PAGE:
Common mosquito pesticides worsen health problems associated with Zika virus
(Beyond pesticides, Sept. 28, 2021) A widely used mosquito pesticide could exacerbate the effect of Zika virus on fetal brain development, according to a study published by an international team of scientists in the journal Environmental pollution. Pyriproxyfen, an insect growth regulator often used as a larvicide against mosquitoes, is registered for use in hundreds of commonly used pesticide products. But scientists have found that the pesticide’s mode of action has the potential to worsen public health mosquito diseases that the chemical aims to control. Research reinforces the breadth of unknowns associated with exposure to synthetic pesticides, highlighting the need to focus on non-toxic and environmentally friendly mosquito management.
Scientists base their research on reports that in Brazil, during the 2015 Zika epidemic, some areas of the country experienced higher rates microcephaly. Microcephaly is a rare condition that causes the fetus of pregnant women to develop severe head deformities, along with a range of other symptoms that include vision problems, hearing loss, feeding problems, developmental delays. and seizures. The present study aimed to see how pyriproxyfen, used at higher rates in areas where cases of Zika microcephaly have been recorded, may interact with the virus.
In an article published in The conversation, the researchers note that so far data on pyriproxyfen’s role in the microcephaly epidemic has shown conflicting results. Based on previous research, it was hypothesized that a particular metabolite of pyriproxyfen (4′-OH-PPF), rapidly metabolized in the bodies of humans and wildlife (vertebrates and invertebrates), played a role due to its effects on the thyroid hormone. production. As the study notes, “[thyroid hormones] THs are the key to the evolutionary expansion of brain size and complexity, a hallmark of humans. “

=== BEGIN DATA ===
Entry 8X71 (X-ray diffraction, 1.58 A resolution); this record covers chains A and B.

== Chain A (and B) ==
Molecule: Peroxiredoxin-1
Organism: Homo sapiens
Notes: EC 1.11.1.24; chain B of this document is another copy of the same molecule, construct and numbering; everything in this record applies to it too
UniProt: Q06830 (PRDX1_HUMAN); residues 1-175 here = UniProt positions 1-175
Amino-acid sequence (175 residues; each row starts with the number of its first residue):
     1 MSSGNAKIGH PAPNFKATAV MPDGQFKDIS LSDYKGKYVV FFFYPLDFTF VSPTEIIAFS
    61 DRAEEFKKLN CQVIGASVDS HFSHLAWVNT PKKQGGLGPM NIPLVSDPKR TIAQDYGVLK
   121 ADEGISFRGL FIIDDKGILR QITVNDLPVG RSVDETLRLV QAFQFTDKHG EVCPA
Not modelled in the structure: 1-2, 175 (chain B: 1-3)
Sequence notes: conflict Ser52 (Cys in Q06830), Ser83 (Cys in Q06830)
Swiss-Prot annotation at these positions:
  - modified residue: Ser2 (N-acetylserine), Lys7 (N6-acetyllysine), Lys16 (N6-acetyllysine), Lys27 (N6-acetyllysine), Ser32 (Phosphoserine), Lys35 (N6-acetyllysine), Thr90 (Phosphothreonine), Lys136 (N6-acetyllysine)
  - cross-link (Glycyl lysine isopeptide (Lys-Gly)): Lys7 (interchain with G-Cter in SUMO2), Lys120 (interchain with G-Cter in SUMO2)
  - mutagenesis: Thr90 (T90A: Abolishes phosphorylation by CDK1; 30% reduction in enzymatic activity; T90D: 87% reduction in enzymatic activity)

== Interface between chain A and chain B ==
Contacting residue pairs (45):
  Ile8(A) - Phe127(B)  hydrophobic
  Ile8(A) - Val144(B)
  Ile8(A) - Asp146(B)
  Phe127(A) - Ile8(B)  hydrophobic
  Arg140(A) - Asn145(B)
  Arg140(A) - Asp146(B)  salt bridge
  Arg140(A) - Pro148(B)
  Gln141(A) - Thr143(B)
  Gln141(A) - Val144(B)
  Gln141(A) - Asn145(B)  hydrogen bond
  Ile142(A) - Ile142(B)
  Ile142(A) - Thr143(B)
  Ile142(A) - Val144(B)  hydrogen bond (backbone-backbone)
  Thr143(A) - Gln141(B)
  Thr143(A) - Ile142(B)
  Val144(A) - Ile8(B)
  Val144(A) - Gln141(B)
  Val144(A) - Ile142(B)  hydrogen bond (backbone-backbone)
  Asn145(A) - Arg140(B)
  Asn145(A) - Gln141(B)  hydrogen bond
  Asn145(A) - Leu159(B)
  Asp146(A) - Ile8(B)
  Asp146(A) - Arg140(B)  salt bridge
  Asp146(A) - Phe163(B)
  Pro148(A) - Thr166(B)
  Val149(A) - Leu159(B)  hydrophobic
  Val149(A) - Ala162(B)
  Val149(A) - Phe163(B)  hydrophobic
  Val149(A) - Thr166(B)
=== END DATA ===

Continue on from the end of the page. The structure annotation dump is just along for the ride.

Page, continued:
To test this hypothesis, the researchers used genetically engineered tadpoles developed to glow green in the presence of thyroid hormones. Once these tadpoles were dosed with the chemical, their green coloration significantly diminished, indicating that pyriproxyfen was blocking the production of thyroid hormones.
The effects on the thyroid were targeted for analysis due to the essential role that thyroid hormones play in the development of brain cells. In a follow-up experiment, the scientists took stem cells created from mouse brains and exposed them to various levels of the pyriproxyfen metabolite. As the dose increased, so did brain cell death.
The researchers found that the brains of tadpoles exposed to chemical exposure altered gene expression. The focus is on a particular gene – Msi1, which contains the Musaschi-1 protein. Zika uses this protein to transmit the virus to other cells in an individual’s body. In the mouse experiment, brain cells that did not die after chemical exposure were found to contain higher levels of this protein.
“This is why we hypothesized that by increasing Musaschi-1, pyriproxyfen might allow the virus to replicate faster,” the authors wrote in The Conversation. While the study does not support increased rates of viral infection from the chemicals, scientists found that exposure could exacerbate an existing infection, leading to more harmful health effects when exposed to both pyriproxyfen and Zika.
Scientists note that equally worrying discoveries have been made for other diseases and pesticides on the market. A study published in October 2020 found that the commonly used fungicide fludioxonil has the potential to decrease human immune defenses against Covid-19. Subsequent research published in February this year found that vulnerability to Covid-19 could increase with exposure to organophosphate pesticides.
Although the public is generally familiar with the concept of pesticides causing specific health effects like cancer, there is a growing body of scientific evidence showing how pesticides can exacerbate certain diseases or cause a series of deleterious impacts on the environment. which ultimately lead to human illnesses.
As the author writes, “… for many other ubiquitous pesticides to which we are continually exposed in our daily lives, we have no idea how they affect us and whether they interact with viral diseases… Our study once again underlines how little we know. on the harmful effects of pesticides on human health, in particular on brain development, but also on the natural environment as a whole.
Act for tell the EPA to consider cutting edge science in agency decision making, and follow the precautionary approach when deciding whether to register a pesticide.
Good mosquito management does not rely on the use of a particular product, but takes a holistic and ecological approach that first emphasizes non-toxic practices. This includes a focus on mosquito tracking and surveillance, public education, ecological analysis, and habitat modifications. Toxic synthetic larvicides and insect growth regulators like pyriproxyfen should be avoided in favor of biological materials like Bacillus thuringiensis israelensis (Bti). Adulticides should always be a last resort and used only in the sustained presence of a disease vector. For more information on safer mosquito control, see the Beyond Pesticides webpage on Mosquito Management and Insect-Borne Diseases.
All positions and opinions not attributed in this article are those of Beyond Pesticides.